Robust housing demand spurred by steady employment gains and wage growth ticked up the homeownership rate by 60 basis points to 64.3 percent at the end of 2017. The increase was driven by a 220-basis-point advance in the homeownership rate for those under age 35 to 36.4 percent. Though it is encouraging that this age group is actively purchasing homes, this segment remains below its pre-recession rate of 40 percent, indicating there is still room for improvement.

For-sale inventory has risen since the end of last year, but with approximately 1.6 million housing units listed, the number of homes available for sale in February remained nearly 1 million units below the long-term average. As a result, monthly home sales will struggle to gain traction in the near term following two years of little to no transactional growth. Despite tight inventory

levels, overall home prices are accelerating at a subdued pace as buyers remain on the sidelines by not providing offers on marketed homes. Housing needs are then directed to apartments. Last year, more than 340,000 units were absorbed, the highest level since 2000.

In select metros, home prices have appreciated more than 50 percent since the prior peak, with household income growth failing to keep pace. This has driven a wedge in affordability in markets such as Denver, Portland, San Jose and Texas’ four major metros. Of the 335,000 apartments slated for completion this year, more than 80,000 units are in these markets. With monthly rents averaging $800 less than the mortgage payment on a median-priced home in these metros, renter demand remains healthy through 2018.

$243,400 Median price of existing single-family home in February 2018 3.4 Months of supply at current sales pace in February 2018
Sources: Marcus & Millichap Research Services; U.S. Census Bureau; Real Page, Inc.; National Association of Realtors; National Association of Home Builders; New York Fed Consumer Credit Panel/Equifax
The Research Brief blog from Marcus & Millichap offers timely insight and expertise into the rapidly changing investment real-estate industry. The Research Brief is published by top industry professionals, showcasing time-sensitive information and valuable analysis. Add The Research Brief blog to your reading list today.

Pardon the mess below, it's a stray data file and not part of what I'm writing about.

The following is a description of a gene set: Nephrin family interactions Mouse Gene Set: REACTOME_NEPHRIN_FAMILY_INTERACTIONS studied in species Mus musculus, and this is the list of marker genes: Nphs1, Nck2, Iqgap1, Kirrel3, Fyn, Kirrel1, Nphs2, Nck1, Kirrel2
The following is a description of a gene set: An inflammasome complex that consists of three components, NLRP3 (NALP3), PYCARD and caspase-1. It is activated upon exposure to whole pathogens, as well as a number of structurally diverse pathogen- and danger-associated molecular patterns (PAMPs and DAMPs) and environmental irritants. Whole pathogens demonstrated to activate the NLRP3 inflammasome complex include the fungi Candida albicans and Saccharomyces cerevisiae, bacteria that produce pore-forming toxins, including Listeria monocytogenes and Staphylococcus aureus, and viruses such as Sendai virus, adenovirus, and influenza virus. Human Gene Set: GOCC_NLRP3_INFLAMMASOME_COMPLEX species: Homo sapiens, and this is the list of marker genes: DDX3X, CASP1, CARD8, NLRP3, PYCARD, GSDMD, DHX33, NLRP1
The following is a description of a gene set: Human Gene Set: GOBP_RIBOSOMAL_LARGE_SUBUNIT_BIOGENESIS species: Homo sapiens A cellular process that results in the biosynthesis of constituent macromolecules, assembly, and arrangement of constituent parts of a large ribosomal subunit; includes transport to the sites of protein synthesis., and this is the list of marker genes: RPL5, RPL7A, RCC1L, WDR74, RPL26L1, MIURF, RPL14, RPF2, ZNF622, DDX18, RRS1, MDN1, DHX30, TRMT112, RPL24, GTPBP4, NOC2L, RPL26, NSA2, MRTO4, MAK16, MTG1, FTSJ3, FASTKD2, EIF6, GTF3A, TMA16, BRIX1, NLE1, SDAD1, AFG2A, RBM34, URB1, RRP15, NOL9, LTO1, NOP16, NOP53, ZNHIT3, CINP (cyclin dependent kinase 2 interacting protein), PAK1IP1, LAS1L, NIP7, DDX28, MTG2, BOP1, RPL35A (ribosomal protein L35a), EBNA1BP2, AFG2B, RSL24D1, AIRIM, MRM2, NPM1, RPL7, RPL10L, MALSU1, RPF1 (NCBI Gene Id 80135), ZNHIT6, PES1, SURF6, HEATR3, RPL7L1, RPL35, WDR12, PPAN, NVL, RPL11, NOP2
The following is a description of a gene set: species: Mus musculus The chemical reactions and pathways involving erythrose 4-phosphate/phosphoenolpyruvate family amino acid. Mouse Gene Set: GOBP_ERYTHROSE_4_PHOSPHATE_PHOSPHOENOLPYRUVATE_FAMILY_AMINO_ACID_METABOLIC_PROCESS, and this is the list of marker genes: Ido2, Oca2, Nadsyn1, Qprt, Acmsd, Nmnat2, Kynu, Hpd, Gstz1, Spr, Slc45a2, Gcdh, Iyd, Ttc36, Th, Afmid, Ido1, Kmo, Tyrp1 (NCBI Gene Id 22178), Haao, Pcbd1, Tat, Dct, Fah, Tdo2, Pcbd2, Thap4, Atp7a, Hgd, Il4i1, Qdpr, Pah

The information contained herein was obtained from sources deemed reliable. Every effort was made to obtain complete and accurate information; however, no representation, warranty or guarantee to the accuracy, express or implied, is made.
Marcus & Millichap is a service mark of Marcus & Millichap Real Estate Investment Services, Inc.
© 2018 Marcus & Millichap. All Rights Reserved.
23975 Park Sorrento | Suite 400 | Calabasas, CA 91302 | Telephone: (818) 212-2250

 

Federal Reserve Projects Three Rate Hikes in 2018; Watching Tariff Impacts Closely

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Research Brief
March 2018
FEDERAL RESERVE
Developing Trends
Unemployment projected to fall below 4 percent nationally. A constrained labor pool and more than 6.3 million job openings have prompted Fed projections of unemployment reaching below 4 percent nationally through the coming year.
Combination of tax cuts, higher wages boosting retail outlook. Increased wages and cuts in personal income taxes will support gains in retail sales this year. Enhanced spending power, combined with incredibly low retail vacancy, will spark greater rent growth as firms migrate toward the few remaining open floor plates that meet their qualifications.
Reduced benefits of owning homes encourage vibrant rental environment. Tight labor markets and increasing wages are driving strong growth in household formation, yet recent reductions in tax benefits for homeownership should favor demand for apartments, particularly in high cost states.
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Federal Reserve Projects Three Rate Hikes in 2018;
Watching Tariff Impacts Closely
Fed raises benchmark interest rate, plots path for additional increases. The Federal Reserve increased the federal funds rate by 25 basis points, lifting the overnight lending rate to 1.5 percent. While the Fed noted that the inflation outlook had moderated in recent months, an upgraded economic forecast factoring in recent tax cuts and a rollback in regulation strengthened growth projections for the next two years. As a result, the Fed has guided toward two additional rate hikes this year, while setting the stage for as many as four increases in 2019.

Trade impacts still being considered by Federal Reserve. While the effects of the tariffs on steel and aluminum are still being absorbed, recent comments from Capitol Hill included talks of increasing tariffs on numerous goods originating from China. While the Fed noted the potential for economic disruptions and

slower overall growth as a result of the full implementation of these actions, forecasts for the near-term economic outlook remain positive.